It was 11:39 P.M. when Langdon stepped with the others from St. Peter’s Basilica. The glare that hit his eyes was searing. The media lights shone off the white marble like sunlight off a snowy tundra. Langdon squinted, trying to find refuge behind the façade’s enormous columns, but the light came from all directions. In front of him, a collage of massive video screens rose above the crowd.
Standing there atop the magnificent stairs that spilled down to the piazza below, Langdon felt like a reluctant player on the world’s biggest stage. Somewhere beyond the glaring lights, Langdon heard an idling helicopter and the roar of a hundred thousand voices. To their left, a procession of cardinals was now evacuating onto the square. They all stopped in apparent distress to see the scene now unfolding on the staircase.
“Careful now,” Chartrand urged, sounding focused as the group began descending the stairs toward the helicopter.
Langdon felt like they were moving underwater. His arms ached from the weight of the camerlegno and the table. He wondered how the moment could get much less dignified. Then he saw the answer. The two BBC reporters had apparently been crossing the open square on their way back to the press area. But now, with the roar of the crowd, they had turned. Glick and Macri were now running back toward them. Macri’s camera was raised and rolling. Here come the vultures, Langdon thought.
“Alt! “Chartrand yelled. “Get back!”
But the reporters kept coming. Langdon guessed the other networks would take about six seconds to pick up this live BBC feed again. He was wrong. They took two. As if connected by some sort of universal consciousness, every last media screen in the piazza cut away from their countdown clocks and their Vatican experts and began transmitting the same picture—a jiggling action footage swooping up the Vatican stairs. Now, everywhere Langdon looked, he saw the camerlegno’s limp body in a Technicolor close‑up.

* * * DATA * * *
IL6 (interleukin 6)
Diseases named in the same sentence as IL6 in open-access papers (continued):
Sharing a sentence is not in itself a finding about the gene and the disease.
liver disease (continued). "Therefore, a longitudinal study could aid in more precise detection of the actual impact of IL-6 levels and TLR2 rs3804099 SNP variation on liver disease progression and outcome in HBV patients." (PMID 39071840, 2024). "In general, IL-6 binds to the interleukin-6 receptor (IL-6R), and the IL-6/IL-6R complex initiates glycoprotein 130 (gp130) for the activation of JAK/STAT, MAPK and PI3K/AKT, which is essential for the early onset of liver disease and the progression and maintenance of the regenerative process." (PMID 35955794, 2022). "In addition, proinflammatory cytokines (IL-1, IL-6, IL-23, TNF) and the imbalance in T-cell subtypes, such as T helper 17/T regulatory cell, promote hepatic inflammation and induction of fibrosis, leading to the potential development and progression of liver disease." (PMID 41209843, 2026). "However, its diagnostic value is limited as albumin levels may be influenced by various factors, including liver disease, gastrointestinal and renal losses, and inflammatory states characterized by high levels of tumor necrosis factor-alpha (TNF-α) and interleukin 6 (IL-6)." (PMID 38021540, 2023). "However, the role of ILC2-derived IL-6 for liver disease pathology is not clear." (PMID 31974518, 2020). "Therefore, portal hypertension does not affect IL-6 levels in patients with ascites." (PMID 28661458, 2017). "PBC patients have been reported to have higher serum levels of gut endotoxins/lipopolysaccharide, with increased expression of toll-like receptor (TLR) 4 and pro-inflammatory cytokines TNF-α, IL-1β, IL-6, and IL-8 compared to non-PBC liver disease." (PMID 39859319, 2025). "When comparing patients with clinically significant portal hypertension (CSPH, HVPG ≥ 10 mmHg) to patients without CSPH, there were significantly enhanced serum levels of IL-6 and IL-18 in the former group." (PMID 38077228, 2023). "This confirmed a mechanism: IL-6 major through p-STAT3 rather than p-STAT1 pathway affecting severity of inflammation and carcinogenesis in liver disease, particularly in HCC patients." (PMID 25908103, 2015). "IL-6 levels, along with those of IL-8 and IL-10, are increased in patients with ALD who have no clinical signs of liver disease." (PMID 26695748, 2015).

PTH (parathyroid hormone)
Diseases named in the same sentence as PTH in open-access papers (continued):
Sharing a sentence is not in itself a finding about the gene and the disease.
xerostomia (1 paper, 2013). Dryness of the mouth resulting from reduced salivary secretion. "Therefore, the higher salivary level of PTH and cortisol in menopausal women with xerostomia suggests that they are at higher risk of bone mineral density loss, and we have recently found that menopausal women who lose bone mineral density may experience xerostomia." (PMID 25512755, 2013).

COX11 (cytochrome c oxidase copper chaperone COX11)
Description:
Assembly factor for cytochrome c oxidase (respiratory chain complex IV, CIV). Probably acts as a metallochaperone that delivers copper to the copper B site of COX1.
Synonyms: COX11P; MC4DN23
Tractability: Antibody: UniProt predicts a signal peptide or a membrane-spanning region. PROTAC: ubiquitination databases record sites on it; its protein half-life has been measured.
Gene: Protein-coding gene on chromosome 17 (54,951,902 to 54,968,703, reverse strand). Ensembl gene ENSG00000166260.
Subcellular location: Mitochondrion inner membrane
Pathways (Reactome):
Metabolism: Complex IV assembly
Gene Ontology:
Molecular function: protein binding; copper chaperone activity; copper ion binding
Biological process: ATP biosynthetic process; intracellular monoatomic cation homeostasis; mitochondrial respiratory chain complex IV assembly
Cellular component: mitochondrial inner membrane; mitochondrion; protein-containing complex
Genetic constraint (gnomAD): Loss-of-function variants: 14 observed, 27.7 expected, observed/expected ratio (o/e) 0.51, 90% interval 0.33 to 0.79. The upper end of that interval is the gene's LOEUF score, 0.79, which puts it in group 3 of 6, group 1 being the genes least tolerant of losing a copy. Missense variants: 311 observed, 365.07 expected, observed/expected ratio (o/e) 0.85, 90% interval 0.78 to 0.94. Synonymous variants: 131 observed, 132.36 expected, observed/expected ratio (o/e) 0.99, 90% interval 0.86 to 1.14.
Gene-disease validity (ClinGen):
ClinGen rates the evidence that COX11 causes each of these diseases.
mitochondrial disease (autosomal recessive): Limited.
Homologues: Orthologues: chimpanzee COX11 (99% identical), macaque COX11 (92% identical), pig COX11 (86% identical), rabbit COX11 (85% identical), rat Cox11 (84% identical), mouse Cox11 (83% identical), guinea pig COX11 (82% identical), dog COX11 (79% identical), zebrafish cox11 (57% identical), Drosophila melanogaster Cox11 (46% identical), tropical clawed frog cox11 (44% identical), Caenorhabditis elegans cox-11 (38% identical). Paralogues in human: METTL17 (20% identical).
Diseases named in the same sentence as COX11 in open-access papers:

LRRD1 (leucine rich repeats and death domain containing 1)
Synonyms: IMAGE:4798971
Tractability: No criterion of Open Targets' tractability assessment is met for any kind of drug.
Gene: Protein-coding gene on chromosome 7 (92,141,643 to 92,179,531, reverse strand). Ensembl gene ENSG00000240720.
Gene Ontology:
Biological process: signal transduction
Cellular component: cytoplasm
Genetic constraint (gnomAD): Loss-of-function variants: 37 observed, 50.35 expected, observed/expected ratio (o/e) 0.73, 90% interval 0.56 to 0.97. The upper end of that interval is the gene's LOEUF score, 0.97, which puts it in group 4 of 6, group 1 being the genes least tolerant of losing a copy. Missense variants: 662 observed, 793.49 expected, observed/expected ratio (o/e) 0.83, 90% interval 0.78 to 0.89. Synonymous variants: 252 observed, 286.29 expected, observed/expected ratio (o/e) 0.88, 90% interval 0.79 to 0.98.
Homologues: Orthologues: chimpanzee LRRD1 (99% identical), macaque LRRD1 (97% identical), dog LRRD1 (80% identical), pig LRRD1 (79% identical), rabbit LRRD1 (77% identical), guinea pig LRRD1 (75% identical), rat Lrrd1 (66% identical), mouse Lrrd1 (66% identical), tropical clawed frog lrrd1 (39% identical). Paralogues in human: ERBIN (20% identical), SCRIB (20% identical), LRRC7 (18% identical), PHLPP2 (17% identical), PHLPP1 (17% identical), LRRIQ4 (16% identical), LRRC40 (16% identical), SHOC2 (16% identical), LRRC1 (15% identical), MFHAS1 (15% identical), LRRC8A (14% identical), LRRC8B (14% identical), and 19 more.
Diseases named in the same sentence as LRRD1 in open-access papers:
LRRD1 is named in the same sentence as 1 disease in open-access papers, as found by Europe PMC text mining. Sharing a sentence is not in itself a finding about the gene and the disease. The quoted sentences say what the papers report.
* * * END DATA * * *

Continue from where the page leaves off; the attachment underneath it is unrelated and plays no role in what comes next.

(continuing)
This is wrong! Langdon thought. He wanted to run down the stairs and interfere, but he could not. It wouldn’t have helped anyway. Whether it was the roar of the crowd or the cool night air that caused it, Langdon would never know, but at that moment, the inconceivable occurred.
Like a man awakening from a nightmare, the camerlegno’s eyes shot open and he sat bolt upright. Taken entirely by surprise, Langdon and the others fumbled with the shifting weight. The front of the table dipped. The camerlegno began to slide. They tried to recover by setting the table down, but it was too late. The camerlegno slid off the front. Incredibly, he did not fall. His feet hit the marble, and he swayed upright. He stood a moment, looking disoriented, and then, before anyone could stop him, he lurched forward, staggering down the stairs toward Macri.
“No! “Langdon screamed.
Chartrand rushed forward, trying to reign in the camerlegno. But the camerlegno turned on him, wild‑eyed, crazed. “Leave me!”
Chartrand jumped back.
The scene went from bad to worse. The camerlegno’s torn cassock, having been only laid over his chest by Chartrand, began to slip lower. For a moment, Langdon thought the garment might hold, but that moment passed. The cassock let go, sliding off his shoulders down around his waist.
The gasp that went up from the crowd seemed to travel around the globe and back in an instant. Cameras rolled, flashbulbs exploded. On media screens everywhere, the image of the camerlegno’s branded chest was projected, towering and in grisly detail. Some screens were even freezing the image and rotating it 180 degrees.
The ultimate Illuminati victory.
Langdon stared at the brand on the screens. Although it was the imprint of the square brand he had held earlier, the symbol now made sense. Perfect sense. The marking’s awesome power hit Langdon like a train.
Orientation. Langdon had forgotten the first rule of symbology. When is a square not a square? He had also forgotten that iron brands, just like rubber stamps, never looked like their imprints. They were in reverse. Langdon had been looking at the brand’s negative !
As the chaos grew, an old Illuminati quote echoed with new meaning: “A flawless diamond, born of the ancient elements with such perfection that all those who saw it could only stare in wonder.”
Langdon knew now the myth was true.
Earth, Air, Fire, Water.
The Illuminati Diamond.